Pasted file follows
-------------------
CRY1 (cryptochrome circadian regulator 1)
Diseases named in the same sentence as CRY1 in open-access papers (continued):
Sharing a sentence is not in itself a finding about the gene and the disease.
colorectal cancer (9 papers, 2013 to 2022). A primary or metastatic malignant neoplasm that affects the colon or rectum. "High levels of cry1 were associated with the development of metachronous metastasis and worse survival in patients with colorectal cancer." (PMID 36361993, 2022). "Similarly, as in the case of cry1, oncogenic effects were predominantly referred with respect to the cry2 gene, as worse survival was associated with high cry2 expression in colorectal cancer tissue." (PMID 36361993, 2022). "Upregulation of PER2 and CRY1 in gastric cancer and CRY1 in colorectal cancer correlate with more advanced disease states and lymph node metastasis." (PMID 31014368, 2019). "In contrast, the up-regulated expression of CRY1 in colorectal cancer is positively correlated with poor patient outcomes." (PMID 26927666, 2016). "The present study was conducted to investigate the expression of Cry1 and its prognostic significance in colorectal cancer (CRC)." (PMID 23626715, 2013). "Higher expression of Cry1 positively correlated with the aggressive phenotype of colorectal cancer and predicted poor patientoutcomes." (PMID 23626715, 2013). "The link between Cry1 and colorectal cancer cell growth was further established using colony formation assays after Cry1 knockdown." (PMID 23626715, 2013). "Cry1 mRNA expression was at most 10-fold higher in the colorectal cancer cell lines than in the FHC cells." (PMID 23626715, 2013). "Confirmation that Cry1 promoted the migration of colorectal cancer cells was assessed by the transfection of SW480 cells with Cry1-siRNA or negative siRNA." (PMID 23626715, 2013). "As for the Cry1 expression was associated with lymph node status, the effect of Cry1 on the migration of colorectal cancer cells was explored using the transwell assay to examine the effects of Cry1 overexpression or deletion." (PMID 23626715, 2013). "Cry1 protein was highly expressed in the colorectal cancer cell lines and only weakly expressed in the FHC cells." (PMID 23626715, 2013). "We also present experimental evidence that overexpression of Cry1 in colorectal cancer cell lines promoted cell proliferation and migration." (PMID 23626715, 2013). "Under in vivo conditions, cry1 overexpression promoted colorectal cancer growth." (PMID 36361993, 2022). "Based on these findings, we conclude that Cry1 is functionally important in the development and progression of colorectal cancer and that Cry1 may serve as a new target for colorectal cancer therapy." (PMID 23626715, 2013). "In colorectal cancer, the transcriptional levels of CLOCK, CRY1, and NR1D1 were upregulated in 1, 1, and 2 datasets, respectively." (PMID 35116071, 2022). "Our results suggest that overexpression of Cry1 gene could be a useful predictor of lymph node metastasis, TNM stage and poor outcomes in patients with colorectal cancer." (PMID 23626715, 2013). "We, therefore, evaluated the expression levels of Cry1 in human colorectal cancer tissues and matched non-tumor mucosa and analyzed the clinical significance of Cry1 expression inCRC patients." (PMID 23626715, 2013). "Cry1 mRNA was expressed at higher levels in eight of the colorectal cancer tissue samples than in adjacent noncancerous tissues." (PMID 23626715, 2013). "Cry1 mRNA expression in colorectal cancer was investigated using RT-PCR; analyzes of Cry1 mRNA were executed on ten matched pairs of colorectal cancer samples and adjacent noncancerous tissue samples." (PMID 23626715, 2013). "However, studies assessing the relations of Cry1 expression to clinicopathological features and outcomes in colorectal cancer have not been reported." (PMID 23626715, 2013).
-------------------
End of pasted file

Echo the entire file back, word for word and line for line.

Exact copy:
CRY1 (cryptochrome circadian regulator 1)
Diseases named in the same sentence as CRY1 in open-access papers (continued):
Sharing a sentence is not in itself a finding about the gene and the disease.
colorectal cancer (9 papers, 2013 to 2022). A primary or metastatic malignant neoplasm that affects the colon or rectum. "High levels of cry1 were associated with the development of metachronous metastasis and worse survival in patients with colorectal cancer." (PMID 36361993, 2022). "Similarly, as in the case of cry1, oncogenic effects were predominantly referred with respect to the cry2 gene, as worse survival was associated with high cry2 expression in colorectal cancer tissue." (PMID 36361993, 2022). "Upregulation of PER2 and CRY1 in gastric cancer and CRY1 in colorectal cancer correlate with more advanced disease states and lymph node metastasis." (PMID 31014368, 2019). "In contrast, the up-regulated expression of CRY1 in colorectal cancer is positively correlated with poor patient outcomes." (PMID 26927666, 2016). "The present study was conducted to investigate the expression of Cry1 and its prognostic significance in colorectal cancer (CRC)." (PMID 23626715, 2013). "Higher expression of Cry1 positively correlated with the aggressive phenotype of colorectal cancer and predicted poor patientoutcomes." (PMID 23626715, 2013). "The link between Cry1 and colorectal cancer cell growth was further established using colony formation assays after Cry1 knockdown." (PMID 23626715, 2013). "Cry1 mRNA expression was at most 10-fold higher in the colorectal cancer cell lines than in the FHC cells." (PMID 23626715, 2013). "Confirmation that Cry1 promoted the migration of colorectal cancer cells was assessed by the transfection of SW480 cells with Cry1-siRNA or negative siRNA." (PMID 23626715, 2013). "As for the Cry1 expression was associated with lymph node status, the effect of Cry1 on the migration of colorectal cancer cells was explored using the transwell assay to examine the effects of Cry1 overexpression or deletion." (PMID 23626715, 2013). "Cry1 protein was highly expressed in the colorectal cancer cell lines and only weakly expressed in the FHC cells." (PMID 23626715, 2013). "We also present experimental evidence that overexpression of Cry1 in colorectal cancer cell lines promoted cell proliferation and migration." (PMID 23626715, 2013). "Under in vivo conditions, cry1 overexpression promoted colorectal cancer growth." (PMID 36361993, 2022). "Based on these findings, we conclude that Cry1 is functionally important in the development and progression of colorectal cancer and that Cry1 may serve as a new target for colorectal cancer therapy." (PMID 23626715, 2013). "In colorectal cancer, the transcriptional levels of CLOCK, CRY1, and NR1D1 were upregulated in 1, 1, and 2 datasets, respectively." (PMID 35116071, 2022). "Our results suggest that overexpression of Cry1 gene could be a useful predictor of lymph node metastasis, TNM stage and poor outcomes in patients with colorectal cancer." (PMID 23626715, 2013). "We, therefore, evaluated the expression levels of Cry1 in human colorectal cancer tissues and matched non-tumor mucosa and analyzed the clinical significance of Cry1 expression inCRC patients." (PMID 23626715, 2013). "Cry1 mRNA was expressed at higher levels in eight of the colorectal cancer tissue samples than in adjacent noncancerous tissues." (PMID 23626715, 2013). "Cry1 mRNA expression in colorectal cancer was investigated using RT-PCR; analyzes of Cry1 mRNA were executed on ten matched pairs of colorectal cancer samples and adjacent noncancerous tissue samples." (PMID 23626715, 2013). "However, studies assessing the relations of Cry1 expression to clinicopathological features and outcomes in colorectal cancer have not been reported." (PMID 23626715, 2013).